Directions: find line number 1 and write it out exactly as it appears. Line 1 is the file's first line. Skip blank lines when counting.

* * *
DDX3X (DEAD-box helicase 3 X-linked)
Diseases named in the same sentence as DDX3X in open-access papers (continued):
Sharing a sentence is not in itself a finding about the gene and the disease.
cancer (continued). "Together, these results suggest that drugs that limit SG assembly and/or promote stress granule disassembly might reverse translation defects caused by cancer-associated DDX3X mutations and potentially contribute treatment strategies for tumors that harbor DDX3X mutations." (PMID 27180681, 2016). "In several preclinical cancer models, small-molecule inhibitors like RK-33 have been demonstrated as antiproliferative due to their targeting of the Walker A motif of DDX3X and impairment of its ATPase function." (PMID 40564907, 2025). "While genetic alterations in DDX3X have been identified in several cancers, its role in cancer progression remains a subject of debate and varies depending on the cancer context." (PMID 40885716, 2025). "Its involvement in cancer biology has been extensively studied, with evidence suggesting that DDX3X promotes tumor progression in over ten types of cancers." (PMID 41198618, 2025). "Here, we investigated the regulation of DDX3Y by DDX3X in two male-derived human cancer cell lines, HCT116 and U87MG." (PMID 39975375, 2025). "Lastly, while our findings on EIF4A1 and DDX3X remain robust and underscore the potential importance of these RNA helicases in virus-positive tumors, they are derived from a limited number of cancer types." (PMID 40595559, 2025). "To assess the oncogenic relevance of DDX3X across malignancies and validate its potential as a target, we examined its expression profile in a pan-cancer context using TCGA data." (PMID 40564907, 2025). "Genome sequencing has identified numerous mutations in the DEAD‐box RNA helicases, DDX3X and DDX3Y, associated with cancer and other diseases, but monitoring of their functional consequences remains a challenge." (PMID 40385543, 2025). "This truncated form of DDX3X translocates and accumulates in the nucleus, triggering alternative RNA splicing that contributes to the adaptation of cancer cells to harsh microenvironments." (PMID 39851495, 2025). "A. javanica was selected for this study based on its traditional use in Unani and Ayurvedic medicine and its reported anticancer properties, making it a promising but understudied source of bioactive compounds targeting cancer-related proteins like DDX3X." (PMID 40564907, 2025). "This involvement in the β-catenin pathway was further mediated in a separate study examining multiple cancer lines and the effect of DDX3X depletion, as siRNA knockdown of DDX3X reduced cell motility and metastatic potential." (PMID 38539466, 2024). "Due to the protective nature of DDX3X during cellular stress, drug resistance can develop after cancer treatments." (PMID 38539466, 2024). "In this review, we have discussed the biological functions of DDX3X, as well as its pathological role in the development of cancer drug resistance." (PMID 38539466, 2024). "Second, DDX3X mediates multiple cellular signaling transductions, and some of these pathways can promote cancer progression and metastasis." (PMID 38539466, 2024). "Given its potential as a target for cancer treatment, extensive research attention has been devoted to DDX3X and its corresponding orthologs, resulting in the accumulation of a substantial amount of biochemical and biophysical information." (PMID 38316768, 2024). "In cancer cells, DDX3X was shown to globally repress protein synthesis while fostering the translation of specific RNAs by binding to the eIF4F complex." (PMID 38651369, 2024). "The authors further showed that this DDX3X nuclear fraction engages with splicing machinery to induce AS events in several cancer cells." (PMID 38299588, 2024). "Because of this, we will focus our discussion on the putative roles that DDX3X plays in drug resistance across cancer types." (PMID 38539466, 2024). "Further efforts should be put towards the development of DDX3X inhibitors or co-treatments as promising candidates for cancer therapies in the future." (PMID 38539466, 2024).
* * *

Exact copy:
DDX3X (DEAD-box helicase 3 X-linked)